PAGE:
WEST SIDE STORY Certificate "A" Directors: Robert Wise and Jerome Robbins
ARTHUR LAURENTS's play about New York youth gangs, and Leonard Bernstein's music, made the most exhilarating folk opera of our time. In the Robert Wise film production, with choreographer Jerome Robbins, it is the most shapely intelligent and fluently tuneful musical entertainment.
Choreography is of first importance. For this is, in spite of some first-class songs, like all good musical films a dancing movie; the movement and pacing of films is
AT THE CINEMA
so much closer to dancing than to singing. The film adaptation has been made by the creators of the stage musical, and a remarkable translation it is, hardly suffering at all from the change and sometimes even gaining a little.
Inevitably the stylised teamdancing of the rival gangs — the "Jets" and "Sharks" — partakes of enlarged realism as the camera follows them onto the streets. The brilliance with which this enlargement is achieved without loss of attack in the opening scene-setting takes one's breath away.
The use of a familiar classical theme as a framework for modern drama is time-honoured. The Romeo-and-Juliet analogy here is quite right. The core of the drama fits — in the menacing, quick-offthe-draw, flick-knife suspicions of the two gangs, ill-concealed at the big party; in the "balcony scene" where the "Jets" Romeo, Toni, climbs the tenement fire-escape to his Puerto Rican Juliet, Maria. braving the murderous rage of her Mercutian brother Bernardo, leader of the "Sharks".
But the parallel is not forced or pursued into irrelevance. Puerto Rican "Sharks" and "Jets" (origin ally Polish surely?) are both samples of the melting-pot. They sing with mingled pride and mockery of "gracious living in A-ME-10-CA" in the fine lyrics of Stephen Sundheim, or with savage wit conduct a mock-defence of themselves, delinquents grown up without love but heart.
Earlier I called this a folk-opera, and Bernstein's magic score tends at least as much towards Menotti as to Gershwin. All the various elements, romantic, sentimental. satirical. musical, dramatic, choreographic. are so brilliantly contrived that the enchanting entertainment sustains without faltering the change of step to tragedy.
Teamwork is the gist of the acting as of the story: "When you're a 'Jet' you have a family. The Connection is made . . ."
Both teams are beautifully trained for the film as they were in the theatre, notably the two leaders -George Chakaris for the Puerto Rican "Sharks", and Russ Tamblyn as "Riff", leader of the "Jets".
Richard Beymer I thought miscast as hero — too much taller than everybody else, too dark to contrast well with the Puerto Ricans.
Natalie Wood is charming enough, even with an assumed accent and presumably borrowed voice as Juliet-Maria.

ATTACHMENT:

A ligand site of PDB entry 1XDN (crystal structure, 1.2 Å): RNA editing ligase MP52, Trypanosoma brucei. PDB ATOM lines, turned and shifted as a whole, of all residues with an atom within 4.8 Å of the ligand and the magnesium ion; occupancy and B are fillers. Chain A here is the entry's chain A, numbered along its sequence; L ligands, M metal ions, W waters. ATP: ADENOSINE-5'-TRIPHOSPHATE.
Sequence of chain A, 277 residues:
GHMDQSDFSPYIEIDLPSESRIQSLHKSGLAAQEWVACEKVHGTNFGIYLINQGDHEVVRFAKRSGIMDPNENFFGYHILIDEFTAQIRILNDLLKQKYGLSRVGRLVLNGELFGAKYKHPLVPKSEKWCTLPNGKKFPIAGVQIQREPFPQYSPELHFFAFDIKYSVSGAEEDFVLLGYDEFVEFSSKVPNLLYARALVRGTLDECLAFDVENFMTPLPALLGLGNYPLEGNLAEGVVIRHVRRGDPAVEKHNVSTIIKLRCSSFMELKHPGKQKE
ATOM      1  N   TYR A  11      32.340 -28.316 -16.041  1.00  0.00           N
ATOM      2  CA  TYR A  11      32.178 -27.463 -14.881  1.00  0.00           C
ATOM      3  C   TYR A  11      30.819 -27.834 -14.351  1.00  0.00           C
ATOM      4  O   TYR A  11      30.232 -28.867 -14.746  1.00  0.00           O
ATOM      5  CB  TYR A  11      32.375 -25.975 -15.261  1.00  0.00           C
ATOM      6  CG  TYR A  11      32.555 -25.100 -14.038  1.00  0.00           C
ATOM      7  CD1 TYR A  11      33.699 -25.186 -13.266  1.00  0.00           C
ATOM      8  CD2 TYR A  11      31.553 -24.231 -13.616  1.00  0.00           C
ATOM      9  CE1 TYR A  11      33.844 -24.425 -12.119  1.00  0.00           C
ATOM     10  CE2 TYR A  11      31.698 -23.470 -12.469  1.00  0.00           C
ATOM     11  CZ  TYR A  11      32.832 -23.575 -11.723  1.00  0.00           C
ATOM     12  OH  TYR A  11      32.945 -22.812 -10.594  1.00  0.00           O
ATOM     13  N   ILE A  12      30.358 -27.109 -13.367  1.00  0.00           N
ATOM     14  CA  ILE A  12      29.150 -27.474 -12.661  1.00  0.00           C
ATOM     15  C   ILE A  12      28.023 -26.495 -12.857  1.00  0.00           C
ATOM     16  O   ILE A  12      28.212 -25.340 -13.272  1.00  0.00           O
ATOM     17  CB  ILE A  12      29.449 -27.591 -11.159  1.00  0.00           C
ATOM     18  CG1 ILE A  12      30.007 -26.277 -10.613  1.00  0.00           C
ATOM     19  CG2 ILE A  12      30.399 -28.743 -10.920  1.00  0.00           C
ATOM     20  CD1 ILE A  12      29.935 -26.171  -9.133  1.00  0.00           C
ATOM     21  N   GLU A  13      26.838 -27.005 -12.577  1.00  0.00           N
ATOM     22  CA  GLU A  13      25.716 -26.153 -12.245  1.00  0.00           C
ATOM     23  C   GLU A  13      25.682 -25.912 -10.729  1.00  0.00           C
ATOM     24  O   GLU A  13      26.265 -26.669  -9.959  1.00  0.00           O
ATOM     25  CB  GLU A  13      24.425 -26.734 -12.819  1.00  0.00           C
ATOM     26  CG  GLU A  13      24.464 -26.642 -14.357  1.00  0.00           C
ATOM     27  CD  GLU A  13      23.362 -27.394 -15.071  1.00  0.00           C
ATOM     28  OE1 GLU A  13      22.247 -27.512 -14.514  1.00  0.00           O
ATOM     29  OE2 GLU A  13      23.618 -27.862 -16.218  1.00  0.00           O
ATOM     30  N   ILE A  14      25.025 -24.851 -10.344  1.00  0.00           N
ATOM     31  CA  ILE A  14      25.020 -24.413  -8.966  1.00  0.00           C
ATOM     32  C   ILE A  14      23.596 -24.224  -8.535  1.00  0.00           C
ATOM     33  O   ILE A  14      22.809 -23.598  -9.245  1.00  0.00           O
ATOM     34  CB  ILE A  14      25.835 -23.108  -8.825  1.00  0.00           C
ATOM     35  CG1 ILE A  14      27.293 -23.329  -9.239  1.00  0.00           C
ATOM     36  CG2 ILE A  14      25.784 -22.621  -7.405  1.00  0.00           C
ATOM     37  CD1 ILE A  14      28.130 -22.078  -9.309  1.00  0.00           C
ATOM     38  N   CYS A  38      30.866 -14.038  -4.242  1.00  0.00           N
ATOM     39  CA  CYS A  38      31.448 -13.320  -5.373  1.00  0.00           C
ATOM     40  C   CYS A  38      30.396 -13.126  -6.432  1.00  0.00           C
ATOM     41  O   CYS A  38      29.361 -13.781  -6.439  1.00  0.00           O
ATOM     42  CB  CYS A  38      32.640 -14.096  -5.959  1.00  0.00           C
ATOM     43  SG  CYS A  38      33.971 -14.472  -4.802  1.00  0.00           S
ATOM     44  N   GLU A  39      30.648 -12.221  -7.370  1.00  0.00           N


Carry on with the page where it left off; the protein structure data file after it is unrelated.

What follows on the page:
Rita Moreno is splendid in the showier part of her elder, Bernardo's girl, and should not suffer
too much from comparisons wo Chita Rivera who captive!, London in the part.
"Dubbing" is a practice I t monstrous to the mind, I admittedly here it is too well do. to worry anybody not in I know.
Co TO BLAZES Certificate "U" Director: Michael Truman POSTMAN'S KNOCK Certificate "U" Director: Robert Lynn BOTH of these tiny Britis' comedies.. could and show be a great deal better than the are. To me both are neverthel welcome because they are chee. ful and unassuming, and I do h. lieve that a film, to transpose ti motto for little girls, if it can be clever might at least be funr "Go To Blazes" is the me ambitious of the two, having cast of stars fit to set before queen. Given such a quartet • Dave King, Robert Mork Dennis Price and Daniel Mass it may seem unenterprising not find them anything wittier to 1 than play at fire engines in on' to carry off ill-gotten goods collect insurance. Certainly it gie off whiffs of many better crir comedies, such as "The La. Killers" or "Rififi". Neverthek the cast are so variously resoure ful and charming, it would be ficult not to smile — especially Robert Morley, Master of Arsi London is photographed exceptionally fine clean cobs and for unique value the film pe. sents two glamorous Britif' actresses: Coral Browne (Aus tralian) lookinf superb as a mer her of London a haute couture a Maggie Smith as a Cockr French model.
A breath of criticism cou silence "Postman's Knock". Ili the one and only Spike Milligi as a village-type postman who, simple humanity works faster th conveyor belts, touches memon of Tati. Barbara Shelley a seems able to exercise charm ai humour in this disarming min movie.
STORK TALK Certificate "A" Director: Michael Forlong
LOTS of films deliberately ot. rage basic morality. This or seems unaware that there anything objectionable also' immorality.